“So there’s no real proof that such a creature exists, right?” Flynn caught Xavier’s gaze and held it.
Out of the corner of his eye, he saw Isabel stir. She said, “Many things that are not supported by proof as you would have it are real. We all know that from being in the Occult Studies program at Miskatonic.”
“It’s a relief not to be thought a fraud, isn’t it, Isabel?” Jaela turned her head to half look at the French teenager.
“Oui, Jaela, you must feel the same. In my house, my gift was accepted, but not encouraged,” Isabel said.
“You really can see ghosts then?” Corey asked, all agog.
“Yes, yes, I can, and more. I can communicate with spirits,” Isabel explained, fanning her hands out on her thighs.
“That’s really cool!” Corey enthused.
She colored. “You make it sound quite wonderful, but --”
“It’s a burden.” It was Jaela who spoke. Her expression was shrouded.
Corey’s usual sweet expression. “Oh, I didn’t mean, oh, I --”
She waved a hand, a smile crossing her face. “No worries, Corey. Among friends, it is much easier to bear.”
“Oh, that’s good.” Corey’s chubby face broke out into one of his wide smiles in relief.
During this time, Flynn had not stopped staring at Xavier, nor Xavier at him. He knew why Isabel and Jaela had said what they had. They had gifts that most people would scoff at, but they would be wrong to scoff. Yet Wendigos felt like a step too far to him. So Flynn pressed, “Does Miskatonic have any secret information about the existence of Wendigos? Or a connection between Wendigos and the Incident?”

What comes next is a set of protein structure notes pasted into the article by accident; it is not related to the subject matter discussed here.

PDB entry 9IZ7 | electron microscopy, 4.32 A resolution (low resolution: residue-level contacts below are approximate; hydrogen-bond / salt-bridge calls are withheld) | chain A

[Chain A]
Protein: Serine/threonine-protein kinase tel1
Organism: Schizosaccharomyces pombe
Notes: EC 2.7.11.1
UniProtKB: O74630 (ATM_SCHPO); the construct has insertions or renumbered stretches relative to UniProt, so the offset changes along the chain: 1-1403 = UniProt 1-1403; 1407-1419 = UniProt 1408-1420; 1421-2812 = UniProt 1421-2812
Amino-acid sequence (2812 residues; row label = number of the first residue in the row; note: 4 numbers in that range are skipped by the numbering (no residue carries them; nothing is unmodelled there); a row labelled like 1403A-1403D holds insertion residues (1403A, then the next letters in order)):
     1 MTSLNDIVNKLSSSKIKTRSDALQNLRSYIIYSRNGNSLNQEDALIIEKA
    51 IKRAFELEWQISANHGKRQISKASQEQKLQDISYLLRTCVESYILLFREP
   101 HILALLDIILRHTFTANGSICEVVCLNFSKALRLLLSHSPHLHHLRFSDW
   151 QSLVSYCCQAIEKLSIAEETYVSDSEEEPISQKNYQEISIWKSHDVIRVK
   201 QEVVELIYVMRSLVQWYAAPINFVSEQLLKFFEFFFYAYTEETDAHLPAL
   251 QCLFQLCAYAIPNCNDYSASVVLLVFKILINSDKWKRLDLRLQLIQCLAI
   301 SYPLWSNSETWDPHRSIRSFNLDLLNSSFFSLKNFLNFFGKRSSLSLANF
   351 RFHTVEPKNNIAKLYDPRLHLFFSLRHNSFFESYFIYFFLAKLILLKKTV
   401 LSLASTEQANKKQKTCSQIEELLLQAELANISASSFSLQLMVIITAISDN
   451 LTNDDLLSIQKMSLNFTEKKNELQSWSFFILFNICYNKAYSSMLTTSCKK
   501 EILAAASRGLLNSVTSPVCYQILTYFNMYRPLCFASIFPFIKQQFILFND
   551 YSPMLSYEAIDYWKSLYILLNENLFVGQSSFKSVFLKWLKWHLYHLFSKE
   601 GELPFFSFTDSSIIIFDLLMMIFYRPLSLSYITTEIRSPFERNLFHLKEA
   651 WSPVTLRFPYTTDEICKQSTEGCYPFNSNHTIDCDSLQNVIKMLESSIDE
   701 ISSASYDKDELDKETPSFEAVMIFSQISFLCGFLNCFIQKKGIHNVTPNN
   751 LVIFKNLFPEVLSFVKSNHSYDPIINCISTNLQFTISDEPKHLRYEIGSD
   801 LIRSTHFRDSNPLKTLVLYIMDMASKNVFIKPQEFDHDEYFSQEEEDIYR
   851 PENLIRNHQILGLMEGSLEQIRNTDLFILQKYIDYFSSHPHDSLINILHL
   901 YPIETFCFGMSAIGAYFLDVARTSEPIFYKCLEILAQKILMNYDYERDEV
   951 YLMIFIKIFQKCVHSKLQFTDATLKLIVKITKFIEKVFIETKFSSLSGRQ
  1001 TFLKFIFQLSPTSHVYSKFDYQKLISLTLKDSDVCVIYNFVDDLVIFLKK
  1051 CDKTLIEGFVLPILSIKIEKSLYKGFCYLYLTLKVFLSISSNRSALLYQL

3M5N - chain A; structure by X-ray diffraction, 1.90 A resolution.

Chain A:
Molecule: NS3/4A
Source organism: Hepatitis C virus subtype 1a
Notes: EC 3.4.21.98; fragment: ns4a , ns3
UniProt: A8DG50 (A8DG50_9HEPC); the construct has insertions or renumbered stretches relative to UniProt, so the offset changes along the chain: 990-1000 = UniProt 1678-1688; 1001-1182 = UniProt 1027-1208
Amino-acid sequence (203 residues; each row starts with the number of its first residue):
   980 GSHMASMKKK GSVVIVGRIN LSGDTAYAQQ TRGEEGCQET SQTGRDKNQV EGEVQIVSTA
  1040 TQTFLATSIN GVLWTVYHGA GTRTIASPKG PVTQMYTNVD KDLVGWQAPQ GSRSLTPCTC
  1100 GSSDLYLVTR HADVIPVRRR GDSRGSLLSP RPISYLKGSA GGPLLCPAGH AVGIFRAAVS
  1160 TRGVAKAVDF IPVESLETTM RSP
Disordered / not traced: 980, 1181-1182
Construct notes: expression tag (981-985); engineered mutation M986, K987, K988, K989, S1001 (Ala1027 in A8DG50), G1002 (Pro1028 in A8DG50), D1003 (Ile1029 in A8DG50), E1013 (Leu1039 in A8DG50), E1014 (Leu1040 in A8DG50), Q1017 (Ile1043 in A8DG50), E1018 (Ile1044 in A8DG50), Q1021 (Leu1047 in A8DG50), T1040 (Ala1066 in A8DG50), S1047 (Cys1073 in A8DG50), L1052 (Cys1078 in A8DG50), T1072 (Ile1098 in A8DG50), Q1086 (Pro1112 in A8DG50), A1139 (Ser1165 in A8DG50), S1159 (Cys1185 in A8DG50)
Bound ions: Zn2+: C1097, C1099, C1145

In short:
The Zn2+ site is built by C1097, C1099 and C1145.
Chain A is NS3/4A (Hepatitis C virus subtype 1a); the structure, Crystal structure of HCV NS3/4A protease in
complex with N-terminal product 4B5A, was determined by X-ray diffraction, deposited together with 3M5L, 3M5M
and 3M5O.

“No, Flynn, no secret information,” Xavier confirmed. His expression was opaque. Flynn wanted to ask again. He wanted to grab Xavier by the collar and shake him. He didn’t believe Xavier’s claim. There was information, he was sure of it. But at the same time, he thought it absurd. He had lived through the Incident. He surely would remember one or more of them eating his parents or trying to eat him.
“So this is nothing other than –”
“A theory. I could be wrong,” Xavier answered happily. Again, though his eyes were shaded. Meaning, hidden meaning, was there.
“It can’t be a Wendigo,” Flynn found himself saying. All eyes turned towards him. His cheeks flushed hotly at being the center of attention and the lone dissenter other than David, who had given up the argument evidently, but he had to speak. He couldn’t let the group be swept up in the excitement of searching for a Wendigo and ignore the more mundane reasons for the disappearances, even though he wasn’t sure what those might be.
“Tell us why it can’t be, Flynn,” Xavier said. He did not seem angry at being questioned at all. He looked intrigued and eager.